School Security: NFC Proves Itself on Campus

Using smart phones as credentials is not an idea that came out of the blue. In May of 2011, three research projects were conducted by an independent research group for Ingersoll Rand among 1300 students and decision makers across 980 U.S. colleges and universities — both public and private, two-year and four-year institutions. The studies revealed that two-thirds of American college students were interested in using their mobile phones in place of ID cards.

There are several reasons. Chief among them is that students feel they are less likely to lose their phone than an ID card; and they know that ID cards tend to be shared while phones are not. In fact, people will almost always notice that their phone is lost faster than noticing a card is missing. Using a phone as a credential also offers the ability to remotely erase credential data in case it is lost or stolen, providing an extra layer of security.

At the same time, a new technology was being commercially developed. Near field communication, or NFC, provides simplified transactions, data exchange and wireless connections between two devices that are in close proximity to each other, usually by no more than a few centimeters. Already being used in some parts of the world, it is expected to become a widely used system for allowing American shoppers to use their smart phone like a credit card when making payments.

Many people look forward to this new technology. Like smart cards and biometrics, the early adaptors have been on college campuses, ready to bring the technology to the commercial market along with themselves and their degrees. Already used to using their smart phones as a card credential at college, they will want to do likewise once they are in the job market.

Many smart phones currently on the market already contain embedded NFC chips that can send encrypted data a short distance (“near field”) to a reader located, for instance, next to a retail cash register. Shoppers who have their credit card information stored in their NFC smart phones can pay for purchases by waving their smart phones near or tapping them on the reader, rather than bothering with their actual credit card. NFC technology is being added to a growing number of mobile handsets to enable mobile payments as well as many other applications.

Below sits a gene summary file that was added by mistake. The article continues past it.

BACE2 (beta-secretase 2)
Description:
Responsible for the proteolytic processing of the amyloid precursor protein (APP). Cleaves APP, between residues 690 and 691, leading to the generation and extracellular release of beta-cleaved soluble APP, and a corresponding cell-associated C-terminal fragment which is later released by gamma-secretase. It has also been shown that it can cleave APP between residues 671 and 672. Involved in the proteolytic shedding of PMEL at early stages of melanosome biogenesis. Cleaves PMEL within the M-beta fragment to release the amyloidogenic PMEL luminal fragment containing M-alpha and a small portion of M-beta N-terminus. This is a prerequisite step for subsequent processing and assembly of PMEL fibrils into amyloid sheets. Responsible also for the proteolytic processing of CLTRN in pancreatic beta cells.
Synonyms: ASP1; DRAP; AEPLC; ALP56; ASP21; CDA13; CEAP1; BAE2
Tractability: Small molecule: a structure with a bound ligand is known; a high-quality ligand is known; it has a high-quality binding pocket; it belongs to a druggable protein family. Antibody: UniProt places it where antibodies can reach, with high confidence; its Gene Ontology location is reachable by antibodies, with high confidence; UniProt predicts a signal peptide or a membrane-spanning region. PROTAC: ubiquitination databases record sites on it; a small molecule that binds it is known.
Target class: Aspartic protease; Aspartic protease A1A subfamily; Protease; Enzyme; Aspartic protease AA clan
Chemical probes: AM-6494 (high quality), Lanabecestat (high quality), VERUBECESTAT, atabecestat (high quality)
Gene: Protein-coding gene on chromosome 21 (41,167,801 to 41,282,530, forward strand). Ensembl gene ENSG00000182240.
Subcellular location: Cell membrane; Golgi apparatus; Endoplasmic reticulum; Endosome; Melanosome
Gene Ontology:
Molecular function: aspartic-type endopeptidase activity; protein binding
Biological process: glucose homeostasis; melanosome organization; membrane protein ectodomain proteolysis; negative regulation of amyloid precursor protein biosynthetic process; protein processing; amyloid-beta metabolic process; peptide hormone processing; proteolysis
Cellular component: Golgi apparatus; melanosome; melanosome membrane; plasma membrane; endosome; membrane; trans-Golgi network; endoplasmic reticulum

A smart phone or tablet with an NFC chip can also serve as keycard or ID card. NFC devices can read NFC tags on a museum or retail display to get more information or an audio or video presentation. NFC can also share a contact, photo, song, application or video, or pair Bluetooth devices.

NFC technology within smart phones can also be used to emulate smart credentials, enabling the use of mobile phones to gain entry to secure areas. Turning a smart phone into an access control credential is quite easy — the smart phone owner simply downloads an app, and a web-based key management system, such as IR’s aptiQmobile, then sends access control credentials over the air to the NFC-enabled smart phone, which the owner then uses to retrieve the secure mobile key that was set up by the access control site administrator. To enter buildings, students simply open the app and tap their phone to the smart reader on the wall in the same way that they would present their One Card campus ID badge.

 

NFC at Villanova and the University of San Francisco

Students love it. Since Nov. 2011, Villanova University students and staff have been using the aptiQmobile web-based service along with NFC and their own personal smart phones as their credentials to access dormitories, academic buildings and administration offices. Among the students in the Villanova trial, more than 70 percent stated they would prefer to use their phone instead of a badge to enter buildings.

At Villanova, the NFC credential seamlessly integrates with the university’s CS Gold campus card system from CBORD, which fully supports NFC credentials and seamlessly integrates with the web-based service, so the credential download process is easy. Students download it from the iPhone App Store to install One Card credentials to their phones. To use the credentials, they simply open the app and present the phone to the reader.

“Today’s students are so technologically advanced that it is second nature for them to put everything on their phones. Most of the time, the phone is already in their hands while walking across campus,” explains Kathy Gallagher, Villanova director of card services. “We want to provide our students the utmost in convenience and flexibility through the technology we offer. It’s easier for students to use an app on their phone vs. digging for their card.”